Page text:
Understanding Borderline Personality Disorder (BPD)

Borderline personality disorder (BPD) has been perceived as a challenging, highly disabling mental disorder for much of its history (Biskin, 2015). Unfortunately, such perceptions have reinforced a stigmatized understanding of the mental health condition, however, research in the past two to three decades has indicated new insights in understanding the course of BPD development and its treatment options. This article aims to offer a simplified understanding of the disorder.


Borderline personality disorder is primarily characterized with emotional dysregulation difficulties, this results in symptoms and behaviors such as:

  • Impulsivity including reckless behavior
  • Parasuicidal behavior including self-harm
  • Chronic feelings of emptiness
  • Interpersonal dysfunction including difficulties to maintain relationships
  • Disturbed sense of identity
  • Disturbed patterns of thinking including intrusive negative thoughts

 (Hallquist & Pilkonis, 2012; Choi-Kain et al., 2017; NHS, 2022).

Onset & Age range:

Such behaviors can begin becoming noticeable during adolescence or even childhood. According to Biskin (2015) if some of these symptoms or patterns of behaviors are persistent and pervasive for one year or more, as well as unrelated to a particular developmental phase then the Diagnostic and Statistical Manual of Mental Disorders (DSM-IV) permits a diagnosis of the personality disorder even if you are under 18 years old.

One may ask, at such an early age what may lead to the development of the disorder? The short answer to this is: a combination of genetic vulnerability and traumas associated with abuse.


According to Cattane, Rossi, Lanfredi, et al. (2017) there are neurobiological mechanisms involved in the development of BPD. Their research elaborates on how one of our neuroendocrine systems, the Hypothalamic-Pituitary-Adrenal (HPA) axis which mediates our physical stress response, can increase the risk of developing various types of illnesses, especially psychiatric disorders when overactivated by prolonged exposure to stress.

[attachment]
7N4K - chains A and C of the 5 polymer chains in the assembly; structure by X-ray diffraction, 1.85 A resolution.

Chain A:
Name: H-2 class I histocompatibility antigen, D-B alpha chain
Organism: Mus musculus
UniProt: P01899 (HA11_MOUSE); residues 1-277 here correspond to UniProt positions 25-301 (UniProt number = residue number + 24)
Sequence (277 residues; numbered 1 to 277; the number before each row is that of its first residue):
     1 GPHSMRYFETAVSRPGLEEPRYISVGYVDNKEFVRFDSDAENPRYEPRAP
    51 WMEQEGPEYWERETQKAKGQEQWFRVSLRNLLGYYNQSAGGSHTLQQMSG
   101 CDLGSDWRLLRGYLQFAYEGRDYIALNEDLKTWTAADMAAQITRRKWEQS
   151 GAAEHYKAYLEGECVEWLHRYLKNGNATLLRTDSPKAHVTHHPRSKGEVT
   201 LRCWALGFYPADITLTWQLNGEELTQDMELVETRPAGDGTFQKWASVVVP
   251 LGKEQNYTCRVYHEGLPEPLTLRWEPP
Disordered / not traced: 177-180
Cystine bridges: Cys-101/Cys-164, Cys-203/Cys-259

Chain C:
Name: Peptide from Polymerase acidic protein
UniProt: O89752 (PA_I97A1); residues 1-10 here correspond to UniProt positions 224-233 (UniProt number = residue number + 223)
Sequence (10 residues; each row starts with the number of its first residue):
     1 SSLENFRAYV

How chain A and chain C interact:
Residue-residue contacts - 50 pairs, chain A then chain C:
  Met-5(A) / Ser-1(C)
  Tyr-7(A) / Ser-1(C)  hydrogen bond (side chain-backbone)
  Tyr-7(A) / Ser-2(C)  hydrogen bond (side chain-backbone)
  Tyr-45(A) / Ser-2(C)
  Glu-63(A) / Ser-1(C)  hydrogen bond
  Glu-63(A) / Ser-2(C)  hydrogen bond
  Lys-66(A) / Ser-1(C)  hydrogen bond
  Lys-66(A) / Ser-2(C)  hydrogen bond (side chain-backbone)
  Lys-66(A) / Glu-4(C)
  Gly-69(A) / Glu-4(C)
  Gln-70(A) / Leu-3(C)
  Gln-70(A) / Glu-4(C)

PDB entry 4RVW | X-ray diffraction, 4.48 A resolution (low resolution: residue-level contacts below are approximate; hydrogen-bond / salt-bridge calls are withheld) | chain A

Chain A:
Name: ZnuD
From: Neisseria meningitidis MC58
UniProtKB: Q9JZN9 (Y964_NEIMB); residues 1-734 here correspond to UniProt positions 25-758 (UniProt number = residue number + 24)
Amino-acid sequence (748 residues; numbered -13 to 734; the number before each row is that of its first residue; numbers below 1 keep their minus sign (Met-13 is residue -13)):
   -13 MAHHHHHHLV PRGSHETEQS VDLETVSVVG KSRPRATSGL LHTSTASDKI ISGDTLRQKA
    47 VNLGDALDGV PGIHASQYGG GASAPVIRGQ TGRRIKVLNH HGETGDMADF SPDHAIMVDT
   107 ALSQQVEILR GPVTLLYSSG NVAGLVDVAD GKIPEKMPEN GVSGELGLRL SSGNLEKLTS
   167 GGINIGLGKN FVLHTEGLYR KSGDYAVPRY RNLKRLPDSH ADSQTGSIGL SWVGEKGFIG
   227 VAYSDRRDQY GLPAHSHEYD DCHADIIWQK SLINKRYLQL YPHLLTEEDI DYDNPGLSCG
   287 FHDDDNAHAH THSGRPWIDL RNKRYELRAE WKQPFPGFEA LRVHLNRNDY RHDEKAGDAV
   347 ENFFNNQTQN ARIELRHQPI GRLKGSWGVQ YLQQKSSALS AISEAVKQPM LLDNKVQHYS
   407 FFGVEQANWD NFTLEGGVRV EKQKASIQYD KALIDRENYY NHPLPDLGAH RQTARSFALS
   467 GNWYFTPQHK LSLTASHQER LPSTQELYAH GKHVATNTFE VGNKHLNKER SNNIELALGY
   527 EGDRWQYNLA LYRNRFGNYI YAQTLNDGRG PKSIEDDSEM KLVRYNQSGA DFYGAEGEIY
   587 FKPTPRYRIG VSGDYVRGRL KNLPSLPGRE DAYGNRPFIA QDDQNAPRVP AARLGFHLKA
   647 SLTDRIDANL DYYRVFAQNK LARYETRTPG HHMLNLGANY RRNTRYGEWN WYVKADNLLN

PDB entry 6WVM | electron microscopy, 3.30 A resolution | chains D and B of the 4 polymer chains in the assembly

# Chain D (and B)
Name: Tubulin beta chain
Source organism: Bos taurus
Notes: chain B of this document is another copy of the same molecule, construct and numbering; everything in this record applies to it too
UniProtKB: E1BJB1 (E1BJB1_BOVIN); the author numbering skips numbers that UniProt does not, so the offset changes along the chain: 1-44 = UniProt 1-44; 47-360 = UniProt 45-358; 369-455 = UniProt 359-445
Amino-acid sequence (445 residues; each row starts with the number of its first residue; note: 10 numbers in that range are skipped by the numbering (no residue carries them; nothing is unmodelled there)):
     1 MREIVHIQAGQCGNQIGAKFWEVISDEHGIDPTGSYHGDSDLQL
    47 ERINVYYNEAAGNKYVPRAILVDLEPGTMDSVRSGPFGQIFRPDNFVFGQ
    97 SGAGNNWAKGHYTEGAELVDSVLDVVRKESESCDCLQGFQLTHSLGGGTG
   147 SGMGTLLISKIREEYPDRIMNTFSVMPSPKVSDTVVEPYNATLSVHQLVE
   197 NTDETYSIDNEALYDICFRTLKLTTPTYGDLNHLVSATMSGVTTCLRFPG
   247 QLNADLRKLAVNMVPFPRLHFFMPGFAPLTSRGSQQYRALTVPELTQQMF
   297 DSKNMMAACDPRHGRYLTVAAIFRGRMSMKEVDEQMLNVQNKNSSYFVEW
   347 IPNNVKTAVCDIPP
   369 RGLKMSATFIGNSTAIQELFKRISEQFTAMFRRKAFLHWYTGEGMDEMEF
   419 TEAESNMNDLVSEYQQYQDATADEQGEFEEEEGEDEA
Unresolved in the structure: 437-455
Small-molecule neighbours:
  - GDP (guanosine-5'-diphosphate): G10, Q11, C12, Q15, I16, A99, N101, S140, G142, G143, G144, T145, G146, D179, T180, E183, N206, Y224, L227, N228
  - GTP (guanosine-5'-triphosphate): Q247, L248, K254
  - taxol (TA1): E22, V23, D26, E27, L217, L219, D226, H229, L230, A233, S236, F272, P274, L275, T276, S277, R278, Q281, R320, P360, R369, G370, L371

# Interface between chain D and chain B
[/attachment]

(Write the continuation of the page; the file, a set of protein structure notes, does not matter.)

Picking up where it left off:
We may ask what type of prolonged stress does the borderline individual experience at an early age?

Kennerad (1983) would elaborate that abuse related traumas in childhood such as physical, verbal, sexual and psychological abuse are linked to destructive behaviors carried out by BPD individuals.

At this point, it can be understood that BPD is a combination of biological adaptive behaviors and traumas experienced in early life.


Researchers and clinicians for the past few decades explored multiple treatment routes for borderline personality disorder. One must remember that when dealing with BPD, the client and the therapist are working together to cope with the BPD symptoms. Therefore, multiple approaches have been developed to address these symptoms, most of which target developing healthier emotional regulation and increasing of distress tolerance.

Therapeutic approaches commonly used include:

  • Dialectical Behavioral Therapy (DBT)
  • Schema focused therapy (SFT)
  • Mentalization based therapy (MBT)
  • Therapeutic Community therapy (TC)
  • Interpersonal Therapy (IT)

(Bateman, 2012; Choi-Kain et al., 2017; Yalom & Leszcz, 2005).

Each of these therapy approaches work differently with each person diagnosed with BPD. However, their availability and suggested efficacy only show that there is high hope in dealing with BPD symptoms.

What we must remember is that beyond labels, mental health conditions are a cluster of symptoms with roots and outcomes, once addressed and provided with appropriate treatment, improvement is inevitable.

If you or anyone you know is experiencing emotional difficulties don’t hesitate to seek help. Our platform is here to offer you psychological support.


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